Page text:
Swiss are known for dairy strength

Originating in the Swiss Alps, Brown Swiss adapt well to high altitudes and hot or cold climates, while producing large volumes of milk, ideal for cheese-making. Their unique ability to yield high components with an ideal fat-to-protein ratio sets them apart from other dairy breeds. 

Correct feet and legs, well-attached udders and dairy strength contribute to their exceptional productive life, allowing them to thrive in any modern dairy set-up. Style, balance and fancy frames also make Brown Swiss easy winners at county, state, national and international shows.

THE BROWN SWISS CATTLE BREEDERS’ ASSOCIATION OF THE USA

800 Pleasant Street, Beloit, Wisconsin 53511-5456
Ph: 608-365-4474    •    Fax: 608-365-5577    •    E-mail: info@brownswissusa.com

The Brown Swiss Association was established in 1880, registers about 10,000 animals per year and serves about 1800 combined adult and junior members. It is governed by a 10-person board of directors elected by and from the membership.

BSCBA Mission Statement... To promote and expand the Brown Swiss breed with programs that assist the membership and industry to compete favorably in the market place now and in the future.

Today’s U.S. breeders have built upon the breed’s rich heritage to develop a worldwide demand for their cattle in both the show ring and commercial dairy herd. 

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Leading the Herd

Farmer, mentor volunteers with you to instill rural values


Photo by Victoria Vlisides. Pat Caine is a local dairy farmer
who’s been volunteering his time – and his cattle – to help
interested youth show his animals and learn about their care.
He’s become a mentor who helps kids succeed at showing
animals in area fairs from his Byrne Road farm in Fitchburg.

Photos by Becki Clark. Caine has mentored Bailey Clark for
a couple of years in cattle showing. She recently saw a
calf being born on his farm.

To read about the Caine family's longtime business in Fitchburg, click here.

By: Victoria Vlisides

FFA student Jordan Beyler doesn’t have any farm animals of her own, but she’ll still have a chance to show cattle because of the help she gets from a local farmer who’s been mentoring kids like her for about a decade.

Beyler is among countless other youth who have been able to get hands-on experience with showing cattle because of help from the Caine family of Fitchburg.

Local farmers since the 1940s and business owners since 1955, Jeanne and Tom Caine laid a foundation in community service and farming for their son Pat, 47, to continue having kids come out to the farm.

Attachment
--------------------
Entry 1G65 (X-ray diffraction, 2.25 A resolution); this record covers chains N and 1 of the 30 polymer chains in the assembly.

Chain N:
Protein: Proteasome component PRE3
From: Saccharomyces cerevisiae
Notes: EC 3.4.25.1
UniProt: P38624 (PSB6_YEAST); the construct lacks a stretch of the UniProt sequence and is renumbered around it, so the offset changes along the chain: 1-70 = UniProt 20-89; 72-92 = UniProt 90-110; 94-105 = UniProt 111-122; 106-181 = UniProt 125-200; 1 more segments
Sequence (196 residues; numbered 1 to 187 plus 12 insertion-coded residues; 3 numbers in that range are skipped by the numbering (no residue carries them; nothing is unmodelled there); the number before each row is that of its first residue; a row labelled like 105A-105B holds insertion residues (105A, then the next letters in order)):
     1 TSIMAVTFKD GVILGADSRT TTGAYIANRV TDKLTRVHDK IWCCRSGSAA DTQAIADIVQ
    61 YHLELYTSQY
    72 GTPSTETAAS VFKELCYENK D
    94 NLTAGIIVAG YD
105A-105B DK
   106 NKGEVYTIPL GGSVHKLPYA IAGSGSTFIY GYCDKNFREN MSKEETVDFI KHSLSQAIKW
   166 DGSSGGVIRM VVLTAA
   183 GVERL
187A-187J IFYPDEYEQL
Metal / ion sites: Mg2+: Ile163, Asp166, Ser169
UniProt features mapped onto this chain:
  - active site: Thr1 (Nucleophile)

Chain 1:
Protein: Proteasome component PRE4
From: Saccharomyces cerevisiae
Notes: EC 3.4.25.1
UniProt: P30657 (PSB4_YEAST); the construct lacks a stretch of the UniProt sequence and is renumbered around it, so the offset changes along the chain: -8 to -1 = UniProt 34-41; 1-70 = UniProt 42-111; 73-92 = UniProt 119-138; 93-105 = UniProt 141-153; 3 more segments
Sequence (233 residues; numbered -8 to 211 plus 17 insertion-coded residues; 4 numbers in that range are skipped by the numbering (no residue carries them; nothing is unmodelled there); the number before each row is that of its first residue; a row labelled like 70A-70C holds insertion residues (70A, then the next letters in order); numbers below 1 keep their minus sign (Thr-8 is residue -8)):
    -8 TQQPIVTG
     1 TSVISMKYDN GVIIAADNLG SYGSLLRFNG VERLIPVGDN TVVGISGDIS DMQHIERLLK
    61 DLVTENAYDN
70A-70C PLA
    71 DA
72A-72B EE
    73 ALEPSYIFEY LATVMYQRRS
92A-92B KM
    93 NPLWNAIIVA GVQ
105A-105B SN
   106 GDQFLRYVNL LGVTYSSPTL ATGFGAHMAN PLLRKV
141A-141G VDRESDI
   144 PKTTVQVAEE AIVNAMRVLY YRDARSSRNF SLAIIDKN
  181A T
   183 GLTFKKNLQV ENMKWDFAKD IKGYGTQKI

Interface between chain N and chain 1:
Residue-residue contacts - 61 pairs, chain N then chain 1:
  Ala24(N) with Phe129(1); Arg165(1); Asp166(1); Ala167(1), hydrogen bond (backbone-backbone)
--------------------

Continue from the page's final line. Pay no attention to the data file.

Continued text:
“We’ve all always been into the cattle,” Jeanne said.

Pat, a Fitchburg native living on  Byrne Road, and his family are what people might picture when they think of a typical Wisconsin dairy farm family. With his parents nearby, Pat lives at the fifth-generation dairy operation with a two-story farm house.

Many in the Fitchburg-Oregon agricultural community are already familiar with the “Caine” name (as in Caine Road off Hwy. M), which comes with history and respect, and Pat’s dedication to local youth carries on that tradition. His work represents rural values that can sometimes be forgotten in a big city filled with sprawling urban growth and economic development.

With Pat’s parents owning a local tack shop, Caine’s, that sells goods for horses, the 1985 graduate of Oregon High School grew up showing horses. His parents still have photos of him showing in grade school up on their wall at the shop.

As the middle child of three kids, Pat would eventually become the main caretaker of the herd, which includes about 40 main milking cows, allowing him to become the skilled in everything about cattle.

Learning, growing and caring for farm animals are values Pat aims to pass on to younger generations.

His farming experience, education, including a 1988 farming and industry associate degree at University of Wisconsin-Madison, and passion for the animals has led him to allow youth, from ages 8 or 9 to high school, to show his herd, which has a total of 112 Brown Swiss cattle.

It’s something he learned to enjoy through watching his parents Tom, 81, and Jeanne, 80, as 4H leaders when he was a kid.

But Pat said his teachings go beyond showing cattle. He wants students to know how to care for their animal thoroughly – from ensuring a proper diet to how to groom it – and he watches as they build a bond that goes beyond simply using the cattle to win fair competitions. His goal is for them to also learn sound animal care, cultivation and breeding from the start of  a calf’s life.

To continue reading. . .